Decades of research show that people with serious mental illness who are jailed experience steep declines in their mental health, This is especially true for inmates locked in solitary confinement. But in the state of Washington, the time spent behind bars for people who are mentally ill and waiting for court-ordered treatment is at an all-time high.
Washington is experiencing the biggest backlog in state history of mentally ill defendants sitting in jails. Amny of them are waiting for required services to restore their competency. This allows defendants the help they need to understand the charges against them and to participate in their defense.
In October 2021, approximately 350 defendants deemed incompetent to stand trial were waiting for a bed at Western State Hospital or Eastern State Hospital. In October 2022, the number was about 850 people, a 142% increase in one year, state records show. The numbers include people waiting both in and out of county jails.
“Jail is the worst place to be for a person who has a serious mental illness . . . It can really cause irreversible brain damage. And the longer that a person spends in untreated psychosis the harder it is for them to return to the same level of functioning once they’re receiving treatment again.” ~Lisa Dailey, Executive Director of the Washington DC-based Treatment Advocacy Center.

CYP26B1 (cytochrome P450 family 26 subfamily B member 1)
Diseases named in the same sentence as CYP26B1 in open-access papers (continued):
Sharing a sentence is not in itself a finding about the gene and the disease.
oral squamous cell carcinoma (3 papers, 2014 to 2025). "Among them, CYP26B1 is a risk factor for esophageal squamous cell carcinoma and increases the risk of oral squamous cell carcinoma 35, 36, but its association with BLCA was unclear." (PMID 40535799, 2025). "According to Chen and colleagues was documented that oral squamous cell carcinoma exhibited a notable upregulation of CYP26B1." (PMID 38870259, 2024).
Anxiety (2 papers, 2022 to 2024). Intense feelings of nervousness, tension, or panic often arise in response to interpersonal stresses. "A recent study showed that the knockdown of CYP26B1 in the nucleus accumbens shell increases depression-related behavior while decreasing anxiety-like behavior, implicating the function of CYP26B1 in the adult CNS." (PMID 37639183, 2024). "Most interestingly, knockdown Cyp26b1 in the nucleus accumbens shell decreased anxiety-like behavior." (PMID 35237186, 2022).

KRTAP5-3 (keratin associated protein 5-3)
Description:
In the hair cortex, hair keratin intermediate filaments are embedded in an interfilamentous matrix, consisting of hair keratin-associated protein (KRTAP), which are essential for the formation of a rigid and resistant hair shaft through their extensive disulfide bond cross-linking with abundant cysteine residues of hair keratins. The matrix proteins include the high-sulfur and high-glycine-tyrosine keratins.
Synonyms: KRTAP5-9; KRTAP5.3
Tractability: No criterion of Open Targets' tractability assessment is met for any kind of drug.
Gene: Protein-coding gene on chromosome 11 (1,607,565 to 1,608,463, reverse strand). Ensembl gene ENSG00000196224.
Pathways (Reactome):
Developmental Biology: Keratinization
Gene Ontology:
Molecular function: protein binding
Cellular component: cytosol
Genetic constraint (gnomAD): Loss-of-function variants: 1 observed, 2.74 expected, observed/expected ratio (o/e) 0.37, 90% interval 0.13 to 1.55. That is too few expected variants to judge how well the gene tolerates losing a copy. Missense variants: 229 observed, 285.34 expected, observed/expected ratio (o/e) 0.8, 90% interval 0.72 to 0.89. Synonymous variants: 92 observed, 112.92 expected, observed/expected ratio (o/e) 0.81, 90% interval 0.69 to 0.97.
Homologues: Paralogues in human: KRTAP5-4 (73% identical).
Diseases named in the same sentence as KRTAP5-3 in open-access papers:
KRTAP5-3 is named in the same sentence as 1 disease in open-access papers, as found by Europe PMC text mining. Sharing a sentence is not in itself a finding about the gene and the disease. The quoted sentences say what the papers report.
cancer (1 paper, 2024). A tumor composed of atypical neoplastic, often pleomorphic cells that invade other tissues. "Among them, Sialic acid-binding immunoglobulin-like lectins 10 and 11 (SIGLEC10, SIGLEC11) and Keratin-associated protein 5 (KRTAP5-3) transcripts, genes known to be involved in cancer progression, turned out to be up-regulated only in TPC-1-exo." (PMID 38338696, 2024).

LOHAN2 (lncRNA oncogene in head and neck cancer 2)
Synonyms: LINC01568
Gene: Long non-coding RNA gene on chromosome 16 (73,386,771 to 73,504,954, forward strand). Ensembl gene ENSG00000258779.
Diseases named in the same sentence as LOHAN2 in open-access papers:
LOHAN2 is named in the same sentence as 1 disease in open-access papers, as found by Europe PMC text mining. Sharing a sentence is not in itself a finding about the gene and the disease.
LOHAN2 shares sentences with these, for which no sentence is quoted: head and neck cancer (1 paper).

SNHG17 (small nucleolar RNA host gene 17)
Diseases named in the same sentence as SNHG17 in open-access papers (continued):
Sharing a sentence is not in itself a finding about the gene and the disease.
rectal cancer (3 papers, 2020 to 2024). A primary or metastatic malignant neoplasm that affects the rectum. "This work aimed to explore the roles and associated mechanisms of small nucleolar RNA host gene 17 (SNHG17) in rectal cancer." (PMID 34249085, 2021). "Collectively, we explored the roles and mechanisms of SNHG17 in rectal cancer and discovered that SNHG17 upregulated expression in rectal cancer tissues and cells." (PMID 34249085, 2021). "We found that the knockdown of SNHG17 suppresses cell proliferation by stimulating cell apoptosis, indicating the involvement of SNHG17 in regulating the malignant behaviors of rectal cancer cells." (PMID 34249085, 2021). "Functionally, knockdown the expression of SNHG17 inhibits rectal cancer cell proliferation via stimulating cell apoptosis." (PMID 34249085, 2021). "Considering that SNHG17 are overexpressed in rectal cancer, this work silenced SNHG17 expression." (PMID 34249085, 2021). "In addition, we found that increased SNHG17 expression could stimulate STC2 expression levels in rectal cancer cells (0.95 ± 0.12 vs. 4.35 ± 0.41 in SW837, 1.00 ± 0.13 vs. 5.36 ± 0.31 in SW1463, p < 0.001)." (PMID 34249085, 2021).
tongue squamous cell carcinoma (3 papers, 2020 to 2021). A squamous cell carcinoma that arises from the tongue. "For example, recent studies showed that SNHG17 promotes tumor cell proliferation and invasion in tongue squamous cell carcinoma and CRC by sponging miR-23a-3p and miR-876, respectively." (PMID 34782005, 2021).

The state agency charged with providing services to mentally ill defendants, the Department of Social and Health Services (DSHS). Unfortunately, DSHS has been in “contempt” of a 2015 federal court order since July 2016. The order stems from a 2014 class action lawsuit, known as Trueblood. In the case, federal Judge Marsha Pechman ruled DSHS is violating the civil rights of defendants waiting in jail for services. She ordered that mentally ill defendants get a bed at a state psychiatric hospital within seven days. Currently some people are waiting seven months.
Massive Increase in Demand for Social Services
DSHS officials said the biggest challenge to moving people into mental health hospitals is the dramatic increase in demand. The number of people in jail ordered to receive in-hospital services jumped from 996 people in 2015 to 2397 people in 2022. That’s an increase of 141%.
“We knew ahead of time that services would be increasing over time. We knew that. But can you predict? Can you look into a crystal ball and know exactly what’s going to happen? No. Ideally, they would be in the community. They would be with their family, their friends, they wouldn’t be involved in the criminal justice system. The ultimate goal is to prevent them from having that interaction, to begin with.” ~DSHS Chief Medical Officer Dr. Brian Waiblinger
DSHS has several construction projects underway to create more bed space and resources. Projects include a 58-bed facility on the grounds of Western State Hospital scheduled to open within months. These beds are designated for people charged with a crime who need competency evaluations or restoration services.
“It’s a very difficult time right now,” Waiblinger said. “(But) I am very hopeful that we can turn this around. I think we need to do something about creating more community resources.”